Conflict of Interest: Nothing to report.
Coronary Artery Disease
Impact of the prehospital ECG on door-to-balloon time in ST elevation myocardial infarction†
Article first published online: 31 AUG 2009
Copyright © 2009 Wiley-Liss, Inc.
Catheterization and Cardiovascular Interventions
Volume 75, Issue 2, pages 174–178, 1 February 2010
How to Cite
Rao, A., Kardouh, Y., Darda, S., Desai, D., Devireddy, L., Lalonde, T., Rosman, H. and David, S. (2010), Impact of the prehospital ECG on door-to-balloon time in ST elevation myocardial infarction. Cathet. Cardiovasc. Intervent., 75: 174–178. doi: 10.1002/ccd.22257
- Issue published online: 21 JAN 2010
- Article first published online: 31 AUG 2009
- Accepted manuscript online: 31 AUG 2009 12:00AM EST
- Manuscript Accepted: 14 AUG 2009
- Manuscript Received: 29 JUL 2009
- ST-segment elevation myocardial infarction;
- door-to-balloon time;
- prehospital ECG
National guidelines have been set to achieve door-to-balloon time (D2B) is less than 90 minutes to improve outcomes for patients with STEMI. The purpose of this study is to see if a more aggressive approach utilizing prehospital ECGs could improve reperfusion times.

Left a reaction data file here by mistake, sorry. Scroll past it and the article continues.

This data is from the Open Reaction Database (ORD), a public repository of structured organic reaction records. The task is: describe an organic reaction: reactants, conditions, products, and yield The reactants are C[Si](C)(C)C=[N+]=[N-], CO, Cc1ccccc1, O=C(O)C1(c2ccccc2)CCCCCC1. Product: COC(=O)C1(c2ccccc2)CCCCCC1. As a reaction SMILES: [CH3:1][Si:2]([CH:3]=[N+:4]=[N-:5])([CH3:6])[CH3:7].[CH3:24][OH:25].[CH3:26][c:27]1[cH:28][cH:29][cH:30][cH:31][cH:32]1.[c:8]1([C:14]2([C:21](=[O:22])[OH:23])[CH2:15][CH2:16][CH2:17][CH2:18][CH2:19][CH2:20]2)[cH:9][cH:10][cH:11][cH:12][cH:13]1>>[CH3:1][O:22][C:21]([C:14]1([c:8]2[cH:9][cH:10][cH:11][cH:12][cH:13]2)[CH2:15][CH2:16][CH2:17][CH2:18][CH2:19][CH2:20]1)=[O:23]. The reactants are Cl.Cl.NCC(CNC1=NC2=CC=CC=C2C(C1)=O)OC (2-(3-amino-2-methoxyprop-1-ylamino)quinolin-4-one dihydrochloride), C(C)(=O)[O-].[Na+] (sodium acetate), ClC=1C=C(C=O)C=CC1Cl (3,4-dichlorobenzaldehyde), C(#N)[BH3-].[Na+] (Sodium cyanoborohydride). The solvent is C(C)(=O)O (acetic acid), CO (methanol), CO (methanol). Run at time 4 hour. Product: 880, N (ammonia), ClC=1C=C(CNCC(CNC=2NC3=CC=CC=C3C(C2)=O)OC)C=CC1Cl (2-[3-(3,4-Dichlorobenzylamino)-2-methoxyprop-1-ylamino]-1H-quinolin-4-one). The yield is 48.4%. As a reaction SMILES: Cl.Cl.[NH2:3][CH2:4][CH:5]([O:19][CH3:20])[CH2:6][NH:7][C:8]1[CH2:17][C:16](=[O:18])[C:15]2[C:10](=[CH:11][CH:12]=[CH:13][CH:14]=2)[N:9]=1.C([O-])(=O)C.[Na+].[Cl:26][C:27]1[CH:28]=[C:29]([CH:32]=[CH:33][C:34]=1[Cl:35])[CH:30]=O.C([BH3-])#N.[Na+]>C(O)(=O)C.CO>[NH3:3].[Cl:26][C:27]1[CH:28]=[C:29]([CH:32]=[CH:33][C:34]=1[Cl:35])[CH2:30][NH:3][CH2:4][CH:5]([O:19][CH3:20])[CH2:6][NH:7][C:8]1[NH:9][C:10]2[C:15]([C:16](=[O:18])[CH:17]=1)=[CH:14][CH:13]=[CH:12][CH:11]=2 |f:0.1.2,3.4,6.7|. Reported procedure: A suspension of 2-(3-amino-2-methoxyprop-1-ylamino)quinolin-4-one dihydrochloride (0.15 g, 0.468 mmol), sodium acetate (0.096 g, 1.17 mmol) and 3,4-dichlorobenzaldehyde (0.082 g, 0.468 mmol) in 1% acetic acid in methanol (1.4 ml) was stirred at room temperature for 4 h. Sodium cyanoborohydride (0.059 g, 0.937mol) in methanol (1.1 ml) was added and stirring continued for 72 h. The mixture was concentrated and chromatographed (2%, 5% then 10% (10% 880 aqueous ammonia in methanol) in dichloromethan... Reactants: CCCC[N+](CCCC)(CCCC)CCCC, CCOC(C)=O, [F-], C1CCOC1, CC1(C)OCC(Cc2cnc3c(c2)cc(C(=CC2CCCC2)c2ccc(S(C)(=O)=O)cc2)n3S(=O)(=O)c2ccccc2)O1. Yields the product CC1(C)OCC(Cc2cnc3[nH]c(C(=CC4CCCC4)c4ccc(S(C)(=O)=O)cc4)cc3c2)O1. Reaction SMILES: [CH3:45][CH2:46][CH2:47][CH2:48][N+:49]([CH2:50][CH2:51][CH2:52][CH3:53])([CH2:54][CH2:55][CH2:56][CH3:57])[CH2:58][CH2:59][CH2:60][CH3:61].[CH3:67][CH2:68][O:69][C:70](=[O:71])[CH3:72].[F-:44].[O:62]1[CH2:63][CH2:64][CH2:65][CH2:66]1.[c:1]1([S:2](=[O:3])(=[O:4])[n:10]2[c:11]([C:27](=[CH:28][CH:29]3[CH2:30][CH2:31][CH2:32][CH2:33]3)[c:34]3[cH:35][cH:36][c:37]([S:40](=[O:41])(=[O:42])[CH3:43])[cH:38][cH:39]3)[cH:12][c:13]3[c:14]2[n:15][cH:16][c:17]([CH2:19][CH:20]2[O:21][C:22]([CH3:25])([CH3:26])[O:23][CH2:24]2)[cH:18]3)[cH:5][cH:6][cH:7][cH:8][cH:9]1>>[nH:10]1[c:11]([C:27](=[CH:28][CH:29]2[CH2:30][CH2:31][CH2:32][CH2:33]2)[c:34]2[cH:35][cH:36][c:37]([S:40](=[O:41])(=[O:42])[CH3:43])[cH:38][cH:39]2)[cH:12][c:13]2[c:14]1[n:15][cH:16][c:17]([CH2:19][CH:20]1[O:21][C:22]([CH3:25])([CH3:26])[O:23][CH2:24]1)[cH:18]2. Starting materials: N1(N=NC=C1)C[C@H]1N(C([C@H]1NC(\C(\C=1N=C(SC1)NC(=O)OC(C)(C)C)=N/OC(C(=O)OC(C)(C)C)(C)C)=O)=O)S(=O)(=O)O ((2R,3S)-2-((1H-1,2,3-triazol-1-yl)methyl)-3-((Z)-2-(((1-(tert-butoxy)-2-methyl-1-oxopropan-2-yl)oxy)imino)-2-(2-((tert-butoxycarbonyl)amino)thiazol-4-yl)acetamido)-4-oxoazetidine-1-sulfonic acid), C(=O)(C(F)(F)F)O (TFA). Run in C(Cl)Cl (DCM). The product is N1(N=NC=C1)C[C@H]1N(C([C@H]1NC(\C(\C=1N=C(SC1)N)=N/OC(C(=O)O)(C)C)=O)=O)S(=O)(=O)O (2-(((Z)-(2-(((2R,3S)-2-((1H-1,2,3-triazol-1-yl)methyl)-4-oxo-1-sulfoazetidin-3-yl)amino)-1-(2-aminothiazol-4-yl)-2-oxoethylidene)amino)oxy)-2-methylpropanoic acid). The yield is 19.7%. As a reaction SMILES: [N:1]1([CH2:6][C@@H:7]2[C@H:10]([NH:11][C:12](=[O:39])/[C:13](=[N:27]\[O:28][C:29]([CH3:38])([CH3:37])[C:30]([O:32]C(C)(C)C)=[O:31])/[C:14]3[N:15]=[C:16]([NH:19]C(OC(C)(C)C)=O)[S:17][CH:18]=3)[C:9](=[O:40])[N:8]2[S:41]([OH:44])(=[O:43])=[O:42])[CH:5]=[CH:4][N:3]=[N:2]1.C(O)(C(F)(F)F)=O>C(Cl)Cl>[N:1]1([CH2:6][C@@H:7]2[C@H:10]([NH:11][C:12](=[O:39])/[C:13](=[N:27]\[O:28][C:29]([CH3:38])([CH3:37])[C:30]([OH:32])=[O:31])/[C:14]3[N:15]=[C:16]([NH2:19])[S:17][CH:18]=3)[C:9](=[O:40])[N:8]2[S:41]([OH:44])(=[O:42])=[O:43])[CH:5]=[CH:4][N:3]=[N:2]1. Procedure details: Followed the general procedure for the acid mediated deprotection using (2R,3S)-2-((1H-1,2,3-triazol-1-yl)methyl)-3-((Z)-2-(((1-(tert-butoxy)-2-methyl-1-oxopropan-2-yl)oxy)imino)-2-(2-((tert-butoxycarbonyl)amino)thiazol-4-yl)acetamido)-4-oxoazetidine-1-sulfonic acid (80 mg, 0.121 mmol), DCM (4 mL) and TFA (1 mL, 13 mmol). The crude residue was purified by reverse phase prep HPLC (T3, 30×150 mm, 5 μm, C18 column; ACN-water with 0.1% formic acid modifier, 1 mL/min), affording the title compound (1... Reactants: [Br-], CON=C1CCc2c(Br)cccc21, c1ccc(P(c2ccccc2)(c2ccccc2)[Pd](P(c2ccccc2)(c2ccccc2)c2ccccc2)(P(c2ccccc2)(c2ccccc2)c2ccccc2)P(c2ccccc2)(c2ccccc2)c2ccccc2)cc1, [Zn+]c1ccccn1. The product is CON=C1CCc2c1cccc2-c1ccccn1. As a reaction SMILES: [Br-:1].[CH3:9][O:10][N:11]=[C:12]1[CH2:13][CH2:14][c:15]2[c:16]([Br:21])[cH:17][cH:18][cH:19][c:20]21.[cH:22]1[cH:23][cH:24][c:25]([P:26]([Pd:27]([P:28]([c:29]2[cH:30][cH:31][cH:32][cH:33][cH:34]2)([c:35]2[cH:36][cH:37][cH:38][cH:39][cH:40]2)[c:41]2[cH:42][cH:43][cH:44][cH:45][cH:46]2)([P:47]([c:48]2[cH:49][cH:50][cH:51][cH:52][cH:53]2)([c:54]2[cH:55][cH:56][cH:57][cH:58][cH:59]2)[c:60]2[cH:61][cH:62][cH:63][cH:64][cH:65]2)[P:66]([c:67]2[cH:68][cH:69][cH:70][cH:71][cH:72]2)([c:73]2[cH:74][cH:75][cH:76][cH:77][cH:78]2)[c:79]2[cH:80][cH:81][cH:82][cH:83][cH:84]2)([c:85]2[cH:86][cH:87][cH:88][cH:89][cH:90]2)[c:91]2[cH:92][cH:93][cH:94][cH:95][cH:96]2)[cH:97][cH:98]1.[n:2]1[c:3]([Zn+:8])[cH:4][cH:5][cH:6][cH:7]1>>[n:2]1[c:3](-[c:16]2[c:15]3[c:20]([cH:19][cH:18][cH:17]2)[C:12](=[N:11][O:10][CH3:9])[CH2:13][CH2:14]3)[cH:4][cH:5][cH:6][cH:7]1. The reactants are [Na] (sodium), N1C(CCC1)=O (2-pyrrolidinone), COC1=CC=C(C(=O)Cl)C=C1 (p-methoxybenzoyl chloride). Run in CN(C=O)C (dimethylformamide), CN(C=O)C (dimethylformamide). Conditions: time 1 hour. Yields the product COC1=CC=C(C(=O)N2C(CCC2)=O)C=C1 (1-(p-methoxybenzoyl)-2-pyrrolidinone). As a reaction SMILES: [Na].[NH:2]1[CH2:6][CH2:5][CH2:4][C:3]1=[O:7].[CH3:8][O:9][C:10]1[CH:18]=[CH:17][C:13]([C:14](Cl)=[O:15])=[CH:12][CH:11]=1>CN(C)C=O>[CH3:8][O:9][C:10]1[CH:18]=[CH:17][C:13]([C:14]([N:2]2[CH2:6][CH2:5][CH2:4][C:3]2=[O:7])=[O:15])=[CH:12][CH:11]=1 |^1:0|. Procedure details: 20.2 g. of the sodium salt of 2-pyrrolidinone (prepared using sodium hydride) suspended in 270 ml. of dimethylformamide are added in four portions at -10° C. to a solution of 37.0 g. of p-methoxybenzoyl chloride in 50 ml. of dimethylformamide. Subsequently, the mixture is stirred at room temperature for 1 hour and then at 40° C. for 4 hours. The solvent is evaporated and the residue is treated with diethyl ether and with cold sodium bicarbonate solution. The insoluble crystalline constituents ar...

The EMS personnel obtained a 12-lead ECG during initial assessment in the field from patients with chest pain. The ECG was immediately transmitted to the ER physician by cellular link to a computer receiving station. The ER physician reviewed the ECG digital tracing. The cardiac catheterization laboratory (CCL) team was activated from the patients' homes. Patients were transported from the field directly to the CCL by EMS bypassing the emergency department.
The mean D2B for patients with initial ECG in hospital in all three hospitals combined was 90.5 minutes, compared to 60.2 minutes in patients with prehospital ECG. (P < 0.0001). When analyzing the mean D2B in regards to times of presentation, we found a significant reduction in mean D2B in patients presenting during working hours (75 minutes) compared with those presenting during off hours (98 minutes) in the control group. However, with the use of prehospital ECGs, there was a significant reduction in D2B regardless of what time the patient arrived in the ER.
Utilizing the prehospital ECG as a tool to bypass ER triage significantly decreases D2B times in patients with STEMI. This technology has the potential to substantially expedite reperfusion therapy in patients with STEMI. © 2009 Wiley-Liss, Inc.